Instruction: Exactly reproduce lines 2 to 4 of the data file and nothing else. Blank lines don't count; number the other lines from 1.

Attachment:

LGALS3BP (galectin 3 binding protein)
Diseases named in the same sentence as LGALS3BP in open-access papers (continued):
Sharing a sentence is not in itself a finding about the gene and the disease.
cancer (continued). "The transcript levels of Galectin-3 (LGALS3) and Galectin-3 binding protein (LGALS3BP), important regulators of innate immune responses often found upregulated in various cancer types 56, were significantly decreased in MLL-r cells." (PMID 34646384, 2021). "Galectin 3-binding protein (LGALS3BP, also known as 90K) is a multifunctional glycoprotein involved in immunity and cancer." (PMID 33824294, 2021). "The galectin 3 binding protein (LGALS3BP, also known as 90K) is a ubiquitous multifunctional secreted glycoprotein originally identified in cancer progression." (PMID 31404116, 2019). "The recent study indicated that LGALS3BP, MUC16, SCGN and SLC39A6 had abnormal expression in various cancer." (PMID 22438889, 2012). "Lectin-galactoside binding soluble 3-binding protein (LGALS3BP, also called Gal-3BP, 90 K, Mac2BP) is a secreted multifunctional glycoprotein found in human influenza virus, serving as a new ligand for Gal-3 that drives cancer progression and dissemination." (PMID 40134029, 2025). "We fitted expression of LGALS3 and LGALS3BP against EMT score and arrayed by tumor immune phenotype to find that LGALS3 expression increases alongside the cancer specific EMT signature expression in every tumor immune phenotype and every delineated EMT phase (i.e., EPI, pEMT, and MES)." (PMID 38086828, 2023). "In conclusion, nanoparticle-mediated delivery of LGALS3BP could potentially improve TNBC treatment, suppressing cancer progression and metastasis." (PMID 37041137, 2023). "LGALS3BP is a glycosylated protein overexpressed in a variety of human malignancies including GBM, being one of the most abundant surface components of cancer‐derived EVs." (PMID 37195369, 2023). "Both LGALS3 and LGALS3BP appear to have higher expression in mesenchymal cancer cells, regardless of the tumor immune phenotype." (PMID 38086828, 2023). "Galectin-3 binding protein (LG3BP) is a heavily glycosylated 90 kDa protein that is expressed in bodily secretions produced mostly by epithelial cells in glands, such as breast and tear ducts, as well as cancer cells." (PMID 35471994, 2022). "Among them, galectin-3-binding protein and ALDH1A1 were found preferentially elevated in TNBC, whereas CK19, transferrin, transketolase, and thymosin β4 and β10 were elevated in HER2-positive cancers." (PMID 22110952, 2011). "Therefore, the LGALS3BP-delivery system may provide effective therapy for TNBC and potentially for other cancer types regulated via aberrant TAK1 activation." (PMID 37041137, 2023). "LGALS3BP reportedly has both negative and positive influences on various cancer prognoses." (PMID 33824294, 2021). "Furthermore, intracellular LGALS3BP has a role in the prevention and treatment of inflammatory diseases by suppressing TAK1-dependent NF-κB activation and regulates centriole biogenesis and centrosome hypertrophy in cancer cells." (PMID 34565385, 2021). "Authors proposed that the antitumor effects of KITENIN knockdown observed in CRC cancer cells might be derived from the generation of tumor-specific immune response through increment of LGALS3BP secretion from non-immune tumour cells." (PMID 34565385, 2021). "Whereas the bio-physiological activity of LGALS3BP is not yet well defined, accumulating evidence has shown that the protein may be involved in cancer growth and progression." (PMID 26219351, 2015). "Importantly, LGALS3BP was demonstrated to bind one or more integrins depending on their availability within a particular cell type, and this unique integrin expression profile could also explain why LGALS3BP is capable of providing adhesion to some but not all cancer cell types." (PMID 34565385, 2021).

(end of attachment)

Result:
Diseases named in the same sentence as LGALS3BP in open-access papers (continued):
Sharing a sentence is not in itself a finding about the gene and the disease.
cancer (continued). "The transcript levels of Galectin-3 (LGALS3) and Galectin-3 binding protein (LGALS3BP), important regulators of innate immune responses often found upregulated in various cancer types 56, were significantly decreased in MLL-r cells." (PMID 34646384, 2021). "Galectin 3-binding protein (LGALS3BP, also known as 90K) is a multifunctional glycoprotein involved in immunity and cancer." (PMID 33824294, 2021). "The galectin 3 binding protein (LGALS3BP, also known as 90K) is a ubiquitous multifunctional secreted glycoprotein originally identified in cancer progression." (PMID 31404116, 2019). "The recent study indicated that LGALS3BP, MUC16, SCGN and SLC39A6 had abnormal expression in various cancer." (PMID 22438889, 2012). "Lectin-galactoside binding soluble 3-binding protein (LGALS3BP, also called Gal-3BP, 90 K, Mac2BP) is a secreted multifunctional glycoprotein found in human influenza virus, serving as a new ligand for Gal-3 that drives cancer progression and dissemination." (PMID 40134029, 2025). "We fitted expression of LGALS3 and LGALS3BP against EMT score and arrayed by tumor immune phenotype to find that LGALS3 expression increases alongside the cancer specific EMT signature expression in every tumor immune phenotype and every delineated EMT phase (i.e., EPI, pEMT, and MES)." (PMID 38086828, 2023). "In conclusion, nanoparticle-mediated delivery of LGALS3BP could potentially improve TNBC treatment, suppressing cancer progression and metastasis." (PMID 37041137, 2023). "LGALS3BP is a glycosylated protein overexpressed in a variety of human malignancies including GBM, being one of the most abundant surface components of cancer‐derived EVs." (PMID 37195369, 2023). "Both LGALS3 and LGALS3BP appear to have higher expression in mesenchymal cancer cells, regardless of the tumor immune phenotype." (PMID 38086828, 2023). "Galectin-3 binding protein (LG3BP) is a heavily glycosylated 90 kDa protein that is expressed in bodily secretions produced mostly by epithelial cells in glands, such as breast and tear ducts, as well as cancer cells." (PMID 35471994, 2022). "Among them, galectin-3-binding protein and ALDH1A1 were found preferentially elevated in TNBC, whereas CK19, transferrin, transketolase, and thymosin β4 and β10 were elevated in HER2-positive cancers." (PMID 22110952, 2011). "Therefore, the LGALS3BP-delivery system may provide effective therapy for TNBC and potentially for other cancer types regulated via aberrant TAK1 activation." (PMID 37041137, 2023). "LGALS3BP reportedly has both negative and positive influences on various cancer prognoses." (PMID 33824294, 2021). "Furthermore, intracellular LGALS3BP has a role in the prevention and treatment of inflammatory diseases by suppressing TAK1-dependent NF-κB activation and regulates centriole biogenesis and centrosome hypertrophy in cancer cells." (PMID 34565385, 2021). "Authors proposed that the antitumor effects of KITENIN knockdown observed in CRC cancer cells might be derived from the generation of tumor-specific immune response through increment of LGALS3BP secretion from non-immune tumour cells." (PMID 34565385, 2021). "Whereas the bio-physiological activity of LGALS3BP is not yet well defined, accumulating evidence has shown that the protein may be involved in cancer growth and progression." (PMID 26219351, 2015). "Importantly, LGALS3BP was demonstrated to bind one or more integrins depending on their availability within a particular cell type, and this unique integrin expression profile could also explain why LGALS3BP is capable of providing adhesion to some but not all cancer cell types." (PMID 34565385, 2021).